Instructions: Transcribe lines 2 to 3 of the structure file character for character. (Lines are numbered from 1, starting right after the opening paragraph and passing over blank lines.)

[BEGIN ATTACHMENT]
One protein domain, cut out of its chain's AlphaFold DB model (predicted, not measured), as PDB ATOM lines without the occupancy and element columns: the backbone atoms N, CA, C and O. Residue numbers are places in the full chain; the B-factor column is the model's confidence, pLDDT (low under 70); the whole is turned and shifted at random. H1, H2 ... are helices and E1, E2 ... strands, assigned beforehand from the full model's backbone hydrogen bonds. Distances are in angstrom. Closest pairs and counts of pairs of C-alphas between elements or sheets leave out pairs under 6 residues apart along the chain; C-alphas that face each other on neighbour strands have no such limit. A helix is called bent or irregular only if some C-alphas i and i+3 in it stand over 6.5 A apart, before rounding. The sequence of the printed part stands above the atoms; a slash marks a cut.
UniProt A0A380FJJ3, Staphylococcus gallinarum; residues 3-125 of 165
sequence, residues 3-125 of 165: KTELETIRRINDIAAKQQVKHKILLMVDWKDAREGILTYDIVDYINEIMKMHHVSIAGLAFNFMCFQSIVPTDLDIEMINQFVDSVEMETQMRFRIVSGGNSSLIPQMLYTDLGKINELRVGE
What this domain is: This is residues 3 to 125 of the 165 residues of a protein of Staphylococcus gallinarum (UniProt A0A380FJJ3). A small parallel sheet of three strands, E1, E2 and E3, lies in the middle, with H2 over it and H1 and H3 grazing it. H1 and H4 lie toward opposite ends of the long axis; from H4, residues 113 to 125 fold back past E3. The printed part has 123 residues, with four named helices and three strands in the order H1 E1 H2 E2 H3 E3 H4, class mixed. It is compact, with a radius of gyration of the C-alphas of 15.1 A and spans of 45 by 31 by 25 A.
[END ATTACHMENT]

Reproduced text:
sequence, residues 3-125 of 165: KTELETIRRINDIAAKQQVKHKILLMVDWKDAREGILTYDIVDYINEIMKMHHVSIAGLAFNFMCFQSIVPTDLDIEMINQFVDSVEMETQMRFRIVSGGNSSLIPQMLYTDLGKINELRVGE
What this domain is: This is residues 3 to 125 of the 165 residues of a protein of Staphylococcus gallinarum (UniProt A0A380FJJ3). A small parallel sheet of three strands, E1, E2 and E3, lies in the middle, with H2 over it and H1 and H3 grazing it. H1 and H4 lie toward opposite ends of the long axis; from H4, residues 113 to 125 fold back past E3. The printed part has 123 residues, with four named helices and three strands in the order H1 E1 H2 E2 H3 E3 H4, class mixed. It is compact, with a radius of gyration of the C-alphas of 15.1 A and spans of 45 by 31 by 25 A.